AUSTIN, Texas — Another University of Texas at Austin professor is a Nobel Prize winner.
“Live to 97 (years old) and you can do anything,” said Goodenough. “I’m honored and humbled to win the Nobel prize. I thank all my friends for the support and assistance throughout my life.”
The battery is a lightweight, rechargeable battery that is now used in everything from phones to laptops and electric vehicles. It can also store significant amounts of energy from solar and wind power.
On a phone call with reporters Wednesday morning, Goodenough said he's extremely happy.
"The lithium ion battery has been able to help communication through the world. We need to build relationships, not walls. But we are indeed happy that people use this for good and not for evil," he said.
He said he didn't anticipate the award and that Wednesday was a very busy day.
"Lithium-ion batteries have revolutionized our lives since they first entered the market in 1991. They have laid the foundation of a wireless, fossil-fuel-free society, and are of the greatest benefit to humankind," the Nobel Foundation said.
Goodenough won the award along with M. Stanley Whittingham of the State University of New York at Binghamton and Akira Yoshino of Asahi Kasei Corporation and Meijo University in Japan.
"What am I most proud of? I don't know, I would say all my friends," Goodenough said, laughing. "I've had an interesting career."
One of Goodenough's colleagues at UT Austin, Arumugam Manthiram, has known Goodenough since 1985. He FaceTimed with KVUE on Wednesday.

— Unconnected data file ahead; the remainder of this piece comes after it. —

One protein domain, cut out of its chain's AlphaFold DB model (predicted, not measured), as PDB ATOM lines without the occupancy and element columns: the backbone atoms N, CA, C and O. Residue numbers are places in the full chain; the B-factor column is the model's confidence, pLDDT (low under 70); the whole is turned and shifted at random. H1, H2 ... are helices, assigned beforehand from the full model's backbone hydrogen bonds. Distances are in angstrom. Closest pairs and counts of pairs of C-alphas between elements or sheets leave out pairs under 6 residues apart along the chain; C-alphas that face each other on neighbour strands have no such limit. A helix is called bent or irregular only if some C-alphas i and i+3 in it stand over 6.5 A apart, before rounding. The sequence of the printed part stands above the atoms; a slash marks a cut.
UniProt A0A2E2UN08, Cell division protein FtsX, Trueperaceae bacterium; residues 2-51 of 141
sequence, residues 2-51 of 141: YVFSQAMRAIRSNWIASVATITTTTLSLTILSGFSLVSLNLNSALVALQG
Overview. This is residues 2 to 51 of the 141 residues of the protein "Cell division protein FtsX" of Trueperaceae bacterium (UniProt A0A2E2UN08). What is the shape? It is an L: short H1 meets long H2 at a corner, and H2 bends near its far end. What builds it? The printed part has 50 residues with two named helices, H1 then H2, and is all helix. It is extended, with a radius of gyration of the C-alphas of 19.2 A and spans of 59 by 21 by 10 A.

"Talking to him is intellectually stimulating, number one. He's a gentleman and he's very modest. He's very nice and he treats everybody with respect," Manthiram said. "He's a gentleman and it is very inspirational to see him every morning and talk to him."
How It Works:
Lithium-ion batteries were first laid out during the oil crisis in the 1970s, but the metallic lithium in it was reactive, making the battery too explosive to be viable.
Goodenough predicted the battery would have greater potential if it was made with metal oxide instead. He then demonstrated that cobalt oxide with lithium ions can make as much as four volts.
"This was an important breakthrough and would lead to much more powerful batteries," Nobel Prize stated.
Yoshino then created the first commercially viable lithium-ion battery in 1985 with Goodenough's cathode as a basis.
According to the university, Goodenough is a professor in the Department of Electrical and Computer Engineering. He is also a member of the National Academy of Engineering, which is the nation's highest honor for engineering professionals.
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